See Sacramento City Unified's most sought-after schools

By Phillip Reese - preese@sacbee.com

Every year, hundreds of parents living in the Sacramento City Unified School District say "no" to their neighborhood elementary school and "yes" to another school - typically one with higher test scores and fewer poor children, according to a Bee review of district data.

School begins next week for most Sacramento City Unified school district students. The district allows "open enrollment" at most of its schools. Parents can either send their children to their assigned neighborhood school, or they can apply to send their children to a different school.

Earlier this year, parents of roughly 1,250 students applied to send their children to an elementary school other than their neighborhood school. More than two thirds of those children are kindergartners who will start school next week. That's equivalent to about one quarter of the typical number entering kindergarten at Sacramento City Unified each year.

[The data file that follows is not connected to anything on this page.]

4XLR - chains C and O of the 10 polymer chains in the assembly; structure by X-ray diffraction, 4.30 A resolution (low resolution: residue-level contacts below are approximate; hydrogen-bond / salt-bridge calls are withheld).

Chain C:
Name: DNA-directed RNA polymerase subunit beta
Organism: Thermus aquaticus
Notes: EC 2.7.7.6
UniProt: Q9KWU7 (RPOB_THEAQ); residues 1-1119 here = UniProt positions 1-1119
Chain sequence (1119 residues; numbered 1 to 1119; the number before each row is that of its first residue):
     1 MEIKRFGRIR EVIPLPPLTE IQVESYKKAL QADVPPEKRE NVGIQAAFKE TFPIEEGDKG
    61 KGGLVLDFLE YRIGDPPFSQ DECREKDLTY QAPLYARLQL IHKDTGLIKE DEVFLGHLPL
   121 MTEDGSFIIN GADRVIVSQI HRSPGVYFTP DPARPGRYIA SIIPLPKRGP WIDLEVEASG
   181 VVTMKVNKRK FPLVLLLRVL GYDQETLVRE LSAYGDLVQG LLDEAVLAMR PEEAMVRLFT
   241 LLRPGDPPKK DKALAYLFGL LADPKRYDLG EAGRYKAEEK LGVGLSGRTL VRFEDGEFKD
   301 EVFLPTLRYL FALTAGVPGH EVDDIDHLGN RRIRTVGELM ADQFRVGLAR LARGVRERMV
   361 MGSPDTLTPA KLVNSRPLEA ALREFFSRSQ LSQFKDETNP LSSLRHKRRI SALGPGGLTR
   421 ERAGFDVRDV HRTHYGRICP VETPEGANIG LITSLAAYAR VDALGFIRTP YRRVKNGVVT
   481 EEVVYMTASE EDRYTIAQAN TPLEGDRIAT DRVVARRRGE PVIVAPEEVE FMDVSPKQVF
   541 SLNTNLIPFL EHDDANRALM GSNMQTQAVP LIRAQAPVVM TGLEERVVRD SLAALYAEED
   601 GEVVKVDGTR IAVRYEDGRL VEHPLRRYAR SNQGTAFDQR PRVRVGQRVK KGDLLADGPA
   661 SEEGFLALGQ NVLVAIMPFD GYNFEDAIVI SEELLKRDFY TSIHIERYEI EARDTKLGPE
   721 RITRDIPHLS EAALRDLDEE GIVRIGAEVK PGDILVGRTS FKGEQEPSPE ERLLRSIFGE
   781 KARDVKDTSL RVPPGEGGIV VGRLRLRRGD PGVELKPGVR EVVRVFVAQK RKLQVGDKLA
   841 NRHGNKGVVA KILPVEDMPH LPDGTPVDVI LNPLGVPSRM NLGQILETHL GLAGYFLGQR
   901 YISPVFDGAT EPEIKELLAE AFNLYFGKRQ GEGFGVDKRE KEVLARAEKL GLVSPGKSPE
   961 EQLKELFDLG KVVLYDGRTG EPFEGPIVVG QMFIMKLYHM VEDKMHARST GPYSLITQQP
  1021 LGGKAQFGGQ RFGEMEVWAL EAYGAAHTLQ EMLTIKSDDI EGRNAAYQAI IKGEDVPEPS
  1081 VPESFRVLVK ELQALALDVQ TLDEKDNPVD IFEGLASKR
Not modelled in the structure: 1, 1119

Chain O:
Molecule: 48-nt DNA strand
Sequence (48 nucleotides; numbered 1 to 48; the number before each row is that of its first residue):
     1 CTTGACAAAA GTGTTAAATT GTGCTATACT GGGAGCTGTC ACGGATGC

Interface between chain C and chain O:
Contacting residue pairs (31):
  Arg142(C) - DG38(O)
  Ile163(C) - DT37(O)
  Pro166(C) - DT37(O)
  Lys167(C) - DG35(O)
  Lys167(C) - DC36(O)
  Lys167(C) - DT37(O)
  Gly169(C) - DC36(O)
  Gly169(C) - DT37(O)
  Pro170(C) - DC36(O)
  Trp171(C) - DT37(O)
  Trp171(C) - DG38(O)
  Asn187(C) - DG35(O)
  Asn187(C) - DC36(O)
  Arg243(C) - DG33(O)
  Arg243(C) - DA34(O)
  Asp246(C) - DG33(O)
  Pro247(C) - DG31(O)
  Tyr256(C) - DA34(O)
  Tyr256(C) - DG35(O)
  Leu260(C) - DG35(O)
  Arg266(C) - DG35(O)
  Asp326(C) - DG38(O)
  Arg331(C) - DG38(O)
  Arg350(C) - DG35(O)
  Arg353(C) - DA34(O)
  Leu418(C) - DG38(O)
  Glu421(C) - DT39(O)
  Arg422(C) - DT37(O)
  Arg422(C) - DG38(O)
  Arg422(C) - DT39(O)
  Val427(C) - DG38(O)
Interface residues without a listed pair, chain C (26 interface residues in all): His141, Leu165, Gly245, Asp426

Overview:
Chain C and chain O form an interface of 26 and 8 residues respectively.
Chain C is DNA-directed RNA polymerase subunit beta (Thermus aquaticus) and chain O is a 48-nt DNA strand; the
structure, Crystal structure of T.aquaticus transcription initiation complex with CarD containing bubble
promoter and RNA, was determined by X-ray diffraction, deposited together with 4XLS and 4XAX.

More than 80 percent of parents who left their neighborhood elementary school instead applied to schools with higher test scores and fewer students living in poverty, the Bee's review found. Poverty and test performance are strongly correlated; schools with many economically disadvantaged children tend to perform worse on tests.

This graphic shows the elementary schools that parents were most likely to leave under open enrollment this school year - and the schools where they were most likely to send their children instead.

Click here to see graphic if using the Bee's mobile app.

Notes: Changed map at 11:30 AM on 8/27 to fix error related to New Joseph Bonnheim Community Charter. That school was colored red on desktop and tablet versions of the graphic; it should have been colored blue. | Test scores shown are a weighted, three-year average covering 2011 to 2013. Poverty figures are based on the proportion of students on free and reduced lunch in 2014-15.